Samples available from 47 HIV-1 subtype C acutely infected individuals collected from 2007-2014 in Durban, South Africa, was used to assess low frequency TDR mutations in HIV-1 subtype C acute infection. Firstly the RT and PR region of each virus was genotyped using the Viroseq HIV-1 genotyping system in order to identify the prevalence of TDR in the cohort. Thereafter 14 participant samples were selected, based on the availability of plasma at one week after onset of plasma viremia (OPV), for sequencing by ultra-deep pyrosequencing (UDPS). This served to identify low frequency mutations. Comparisons in TDR prevalence was made between Sanger sequencing and UDPS. Thereafter, the impact of low frequency TDR mutations on treatment outcomes was assessed by comparing time to virologic suppression for two participants with low frequency mutations to that of four participants without low frequency mutations.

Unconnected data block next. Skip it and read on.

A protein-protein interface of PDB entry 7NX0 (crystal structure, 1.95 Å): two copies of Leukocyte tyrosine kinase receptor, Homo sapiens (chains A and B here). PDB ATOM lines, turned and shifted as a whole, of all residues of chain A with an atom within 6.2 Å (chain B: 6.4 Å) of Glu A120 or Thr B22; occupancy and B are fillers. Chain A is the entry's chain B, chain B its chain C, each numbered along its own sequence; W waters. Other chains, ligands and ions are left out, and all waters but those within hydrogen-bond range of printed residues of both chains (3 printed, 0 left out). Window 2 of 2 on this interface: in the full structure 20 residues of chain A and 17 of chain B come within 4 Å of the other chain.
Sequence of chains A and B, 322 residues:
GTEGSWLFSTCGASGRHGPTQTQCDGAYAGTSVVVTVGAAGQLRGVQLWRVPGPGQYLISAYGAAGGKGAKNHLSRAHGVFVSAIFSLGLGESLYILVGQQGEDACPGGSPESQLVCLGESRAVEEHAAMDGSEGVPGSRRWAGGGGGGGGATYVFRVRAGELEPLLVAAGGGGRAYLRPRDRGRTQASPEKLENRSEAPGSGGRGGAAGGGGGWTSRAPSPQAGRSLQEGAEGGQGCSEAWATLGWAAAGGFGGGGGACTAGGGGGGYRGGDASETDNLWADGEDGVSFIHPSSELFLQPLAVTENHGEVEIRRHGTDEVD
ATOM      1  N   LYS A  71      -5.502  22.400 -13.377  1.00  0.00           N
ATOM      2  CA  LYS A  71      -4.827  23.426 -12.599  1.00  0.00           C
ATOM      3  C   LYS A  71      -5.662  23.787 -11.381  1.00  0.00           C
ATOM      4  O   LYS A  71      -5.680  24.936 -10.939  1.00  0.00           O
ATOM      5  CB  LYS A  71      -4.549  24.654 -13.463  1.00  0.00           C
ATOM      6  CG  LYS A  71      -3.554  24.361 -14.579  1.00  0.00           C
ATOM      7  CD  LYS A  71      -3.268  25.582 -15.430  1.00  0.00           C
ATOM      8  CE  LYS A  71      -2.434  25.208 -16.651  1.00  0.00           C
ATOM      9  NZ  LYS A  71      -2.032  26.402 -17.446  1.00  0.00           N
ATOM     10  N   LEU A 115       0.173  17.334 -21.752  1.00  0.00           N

Protease resistance associated mutations (RAMs) occurred in 34/80 (42.5%) participants, whilst Gag mutations associated with PI resistance in subtype B were detected in 67/80 (84%) participants. Overall, 12 Gag mutations associated with PI exposure (i.e. E12K, V35I, G62R, V370A/M, S373P/Q/T, A374P, T375N, I376V, G381S, I389T, I401T and H219Q), eight rGag mutations (i.e. R76K, Y79F, V128I, A431V, K436R, L449F, R452K and P453L) and four nGag mutations (i.e. Q69K, S111C/I, T239A/S and I256V) were identified in the PCS cohort. The